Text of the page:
Gold has a reputation for being a contrarian investment, and for more than a decade, returns for gold have generally diverged from what the stock market has brought investors. From 2000-2009, stocks suffered two bear markets while gold soared. After topping out at $1,900 per ounce in 2011, however, gold has plunged even as the stock market has climbed to countless new record highs. As gold has fallen, it has taken gold mining stocks down with it, sending the popular exchange-traded fund Market Vectors Gold Miners ETF (NYSEMKT:GDX) to levels it hasn't seen since the worst of the financial crisis. Yet even as the gold miners face challenges, there are some reasons to believe that now might present a value opportunity for those looking to bet on a recovery in the sector. Let's take a look at three reasons why now might be the right time to consider adding the Market Vectors ETF to your portfolio.
1. Gold mining stocks have fallen even as gold itself has held its own.
In general, gold mining stock prices tend to track the price of gold very closely. After all, sales of the gold that gold-mining companies produce is their primary source of revenue, along with the other secondary metals like silver and copper that they often recover in the process of obtaining gold from their mine properties.
Yet when you look at recent trends, you'll see that the recent losses for gold-mining stocks have far exceeded the decline in gold prices.
Part of the reason for the disparity between gold and mining stocks is that earlier in the year, miners rallied in anticipation that gold prices had finally bottomed. With gold having started off 2014 with a solid advance off its 2013 lows, many investors believed that mining stocks would provide them with better potential returns than bullion itself, especially given the extent to which gold miners had suffered last year. Yet when gold moved decisively below $1,300 per ounce to hit new multi-year lows, it sent many investors scurrying for the exits. As a result, even though gold is essentially unchanged for the year, mining stocks have still seen substantial losses in 2014.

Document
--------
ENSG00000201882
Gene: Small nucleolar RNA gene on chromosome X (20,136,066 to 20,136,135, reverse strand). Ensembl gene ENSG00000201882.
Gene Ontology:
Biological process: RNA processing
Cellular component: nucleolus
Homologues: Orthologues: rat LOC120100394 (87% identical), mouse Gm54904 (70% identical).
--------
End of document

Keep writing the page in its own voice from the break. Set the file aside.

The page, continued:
Some stocks have seen even bigger declines. Newmont Mining (NYSE:NEM) has lost more than 15% of its value so far in 2014, while Barrick Gold (NYSE:ABX) and Freeport-McMoRan Copper & Gold (NYSE:FCX) have each seen declines of around 30%. Smaller mining companies have also tended to be more volatile.
Over longer periods of time, these moves tend to happen in cycles, with miners sometimes outperforming gold and sometimes underperforming it. Many believe that the cycle could be about to turn, and if so, then the potential to see better performance from miners could drive more interest in the Market Vectors ETF.
2. Harmful tax-loss selling will come to an end.
Another reason why the gold miners ETF could be a good value right now is that the ETF is a logical target for investors using the tax-loss harvesting strategy to reduce their tax burdens. With much of the stock market up on the year, investors looking to lock in losses don't have many options, and gold miners are one logical place to look. Tax-loss selling often exacerbates losses in November and December, creating temporary downdrafts that make the stocks look even worse. Yet when that pressure dissipates, the beginning of the following year can be favorable.
Tax-loss selling isn't necessarily over yet, but if you like the longer-term prospects for gold miners, it makes sense to look at the ETF in the coming weeks. Trying to pinpoint the best entry point is likely a fruitless effort, but you probably have some time before a tax-motivated bounce returns in full force.
3. Falling energy prices could bring gold mining costs down.
In recent weeks, the price of crude oil has fallen sharply, with both domestic and international benchmark prices falling more than $20 per barrel. For energy companies, that's been bad news, as their revenue comes from sales of oil and related products.
For mining companies like Barrick, Newmont, and Freeport, though, fuel can be a considerable operating expense, and so any reduction in energy costs can help reduce the overall overhead of running a mining operation. With many miners having faced rising labor expenses and other cost pressures, any reduction on the energy side of the business could help bolster net income and make it easier to generate consistent profits even if gold prices don't behave well.
The Market Vectors Gold Miners ETF hasn't looked like an attractive place for investors recently. Yet for those willing to make contrarian bets on the health of the mining industry going forward, looking at the ETF as a possible profit opportunity would be an interesting strategy to consider at current prices.
Dan Caplinger has no position in any stocks mentioned. The Motley Fool has no position in any of the stocks mentioned. Try any of our Foolish newsletter services free for 30 days. We Fools may not all hold the same opinions, but we all believe that considering a diverse range of insights makes us better investors. The Motley Fool has a disclosure policy.